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CAP Home > CAP Reference Resources and Publications > cap_today/cap_today_index.html > CAP Today Archive 2001 > Using biopsy to track disease activity
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Using biopsy to track disease activity

November 2001
William Check, PhD

Physicians should welcome positive new data, presented in October at this year’s meeting of the American Society of Nephrology, on identifying and treating the most aggressive cases of IgA nephropathy.

Drs. James Tumlin and Randy Hennigar, both of Emory University Hospital and Clinic, designed a study based on histologic similarities between lupus and aggressive cases of IgA nephropathy. Although lupus becomes aggressive far more frequently than IgA nephropathy, Dr. Hennigar says, "Lupus nephritis and the more aggressive cases of IgA nephropathy are similar in many ways. Both are fundamentally mesangial diseases, and IgA nephropathy can become proliferative beyond the mesangium, just like lupus."

Based on this similarity, Dr. Tumlin hypothesized that perhaps the treatment strategies used in lupus nephritis would be useful in more aggressive cases of IgA nephropathy. Dr. Hennigar modified an SLE activity index to measure histologic activity on biopsy, focusing on cellular crescents and endocapillary proliferation. "Biopsy is extremely important in identifying patients with aggressive IgA nephropathy," he says.

Patients were included in the study if 10 to 15 percent of glomeruli exhibited any of the histological activity criteria. Fourteen patients met the criteria. They also had clinical signs of aggressive disease—rapidly increasing proteinuria or rapidly declining creatinine clearance.

Patients were treated with pulse Solumedrol, 1 mg/day for three days, followed by monthly intravenous Cytoxan at 0.5 g/m2 of body surface area for six months. Oral prednisone was also started on day four and given for two months at 1 mg/kg, tapering over four months to 10mg per day. At the end of six months, all patients had an exit biopsy, after which fish oil at 12g per day was added to the ongoing oral prednisone.

"What we found," Dr. Hennigar says, "was that evidence of clinical and histological disease activity was diminished significantly in the vast majority of patients at six months." Serum creatinine stabilized and, in many instances, decreased; proteinuria diminished and often went into remission. For example, Dr. Tumlin reports, mean urine protein at entry was 3.37g per 24 hours; after six months of therapy it was 1.07; currently, after three years of followup, it is 0.74.

An improved clinical course correlated with less histologic activity in the patients’ biopsies. Crescents were decreased or scarred down to fibrous crescents, and residual endocapillary proliferation was diminished. Two other histological markers, fibrinoid necrosis and karyorrhexis, were "markedly diminished or absent from biopsy after six months of therapy," Dr. Hennigar says. Indicators of chronicity related to scarring—glomerulosclerosis, interstitial fibrosis, and tubular atrophy—while not reversible, were minimized on six-month biopsy.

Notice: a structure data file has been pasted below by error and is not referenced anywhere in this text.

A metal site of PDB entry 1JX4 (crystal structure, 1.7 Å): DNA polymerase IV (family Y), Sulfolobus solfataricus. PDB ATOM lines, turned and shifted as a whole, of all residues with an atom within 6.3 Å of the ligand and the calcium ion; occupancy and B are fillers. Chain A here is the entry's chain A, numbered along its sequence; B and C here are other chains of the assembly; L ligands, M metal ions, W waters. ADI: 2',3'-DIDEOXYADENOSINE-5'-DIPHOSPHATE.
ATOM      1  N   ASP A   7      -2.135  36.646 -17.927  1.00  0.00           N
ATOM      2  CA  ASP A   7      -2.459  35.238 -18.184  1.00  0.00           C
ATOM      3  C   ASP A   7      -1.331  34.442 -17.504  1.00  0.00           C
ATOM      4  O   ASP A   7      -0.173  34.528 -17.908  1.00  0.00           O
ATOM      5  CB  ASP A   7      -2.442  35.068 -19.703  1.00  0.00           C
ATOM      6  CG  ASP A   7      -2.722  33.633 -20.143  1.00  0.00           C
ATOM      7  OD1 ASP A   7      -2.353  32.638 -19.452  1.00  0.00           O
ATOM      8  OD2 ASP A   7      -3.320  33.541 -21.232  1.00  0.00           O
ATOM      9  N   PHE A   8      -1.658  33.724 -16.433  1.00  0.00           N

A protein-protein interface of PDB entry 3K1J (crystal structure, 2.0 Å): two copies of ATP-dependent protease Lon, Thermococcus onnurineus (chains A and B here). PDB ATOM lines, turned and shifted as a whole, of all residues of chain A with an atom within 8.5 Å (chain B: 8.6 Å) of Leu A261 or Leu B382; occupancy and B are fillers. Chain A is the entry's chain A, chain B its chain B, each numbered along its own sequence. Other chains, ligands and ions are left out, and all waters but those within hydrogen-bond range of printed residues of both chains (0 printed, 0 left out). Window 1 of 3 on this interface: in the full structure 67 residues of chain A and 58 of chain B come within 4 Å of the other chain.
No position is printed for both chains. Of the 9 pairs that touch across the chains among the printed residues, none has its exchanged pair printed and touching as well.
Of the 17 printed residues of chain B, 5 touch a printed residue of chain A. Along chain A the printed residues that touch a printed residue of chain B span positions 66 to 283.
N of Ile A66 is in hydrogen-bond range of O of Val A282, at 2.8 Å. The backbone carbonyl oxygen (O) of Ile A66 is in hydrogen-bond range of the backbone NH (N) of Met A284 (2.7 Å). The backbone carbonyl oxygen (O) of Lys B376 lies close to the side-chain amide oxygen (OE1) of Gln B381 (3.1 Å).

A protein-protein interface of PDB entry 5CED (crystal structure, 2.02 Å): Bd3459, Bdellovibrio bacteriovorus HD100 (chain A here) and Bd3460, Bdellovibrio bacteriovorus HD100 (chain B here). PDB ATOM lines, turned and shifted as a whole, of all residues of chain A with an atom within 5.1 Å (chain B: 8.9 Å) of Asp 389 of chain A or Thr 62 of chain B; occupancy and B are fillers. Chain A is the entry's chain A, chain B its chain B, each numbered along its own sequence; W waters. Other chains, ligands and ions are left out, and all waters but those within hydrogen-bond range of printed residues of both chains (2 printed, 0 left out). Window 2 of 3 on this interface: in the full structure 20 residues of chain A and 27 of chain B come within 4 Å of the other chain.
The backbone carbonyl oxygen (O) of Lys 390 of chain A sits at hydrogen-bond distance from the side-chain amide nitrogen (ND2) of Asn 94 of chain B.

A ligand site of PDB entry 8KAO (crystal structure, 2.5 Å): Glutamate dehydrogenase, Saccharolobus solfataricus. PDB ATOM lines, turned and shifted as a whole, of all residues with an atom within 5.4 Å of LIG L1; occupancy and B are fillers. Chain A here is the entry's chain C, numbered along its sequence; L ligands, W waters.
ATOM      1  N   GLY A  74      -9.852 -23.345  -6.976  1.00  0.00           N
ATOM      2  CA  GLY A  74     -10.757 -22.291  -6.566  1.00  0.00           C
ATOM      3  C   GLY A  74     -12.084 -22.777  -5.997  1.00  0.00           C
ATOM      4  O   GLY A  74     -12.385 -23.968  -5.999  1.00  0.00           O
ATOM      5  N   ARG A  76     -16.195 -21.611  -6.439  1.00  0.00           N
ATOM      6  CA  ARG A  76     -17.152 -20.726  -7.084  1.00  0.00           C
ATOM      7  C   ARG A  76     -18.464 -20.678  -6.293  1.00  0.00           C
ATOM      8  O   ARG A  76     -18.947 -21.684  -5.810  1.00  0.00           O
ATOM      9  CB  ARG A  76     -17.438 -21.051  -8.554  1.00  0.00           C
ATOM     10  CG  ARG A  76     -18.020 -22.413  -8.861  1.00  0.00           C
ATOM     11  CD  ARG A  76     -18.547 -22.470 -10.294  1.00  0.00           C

Eleven patients in the Emory database who met the entry criteria for the study were used as historical controls. "We couldn’t do a controlled trial because this is a rare disorder," Dr. Tumlin says. Over three years, one of 14 (seven percent) treated patients came to end-stage renal disease; among the untreated historical controls, 40 percent advanced to ESRD, a rate much higher than previously reported for patients with endocapillary proliferation and crescents.

"Aggressively treating a subset of advanced patients effectively reduced disease activity scores and prevented development of glomerulosclerosis, interstitial fibrosis, and tubule dropout," Dr. Tumlin concludes. A few small studies conducted earlier had shown some benefit with Cytoxan and prednisone, but this study was the first to use biopsy to show decreased activity and chronicity and the first to include historical controls, he says.

The published fraction of IgA nephropathy patients with advanced disease is "highly variable," Dr. Tumlin says, ranging from less than one percent to as much as 30 percent. When he and Dr. Hennigar reviewed biopsy reports of IgA nephropathy patients at Emory from 1980 to 2000, they found almost a 30 percent incidence of crescents or endocapillary proliferation. Dr. Tumlin notes the concordance between this 30 percent incidence and the 30 percent overall rate of progression to ESRD among IgA nephropathy patients. "Do these criteria define the subgroup that goes on to ESRD?" he wonders.

   
 

 

 

   
 
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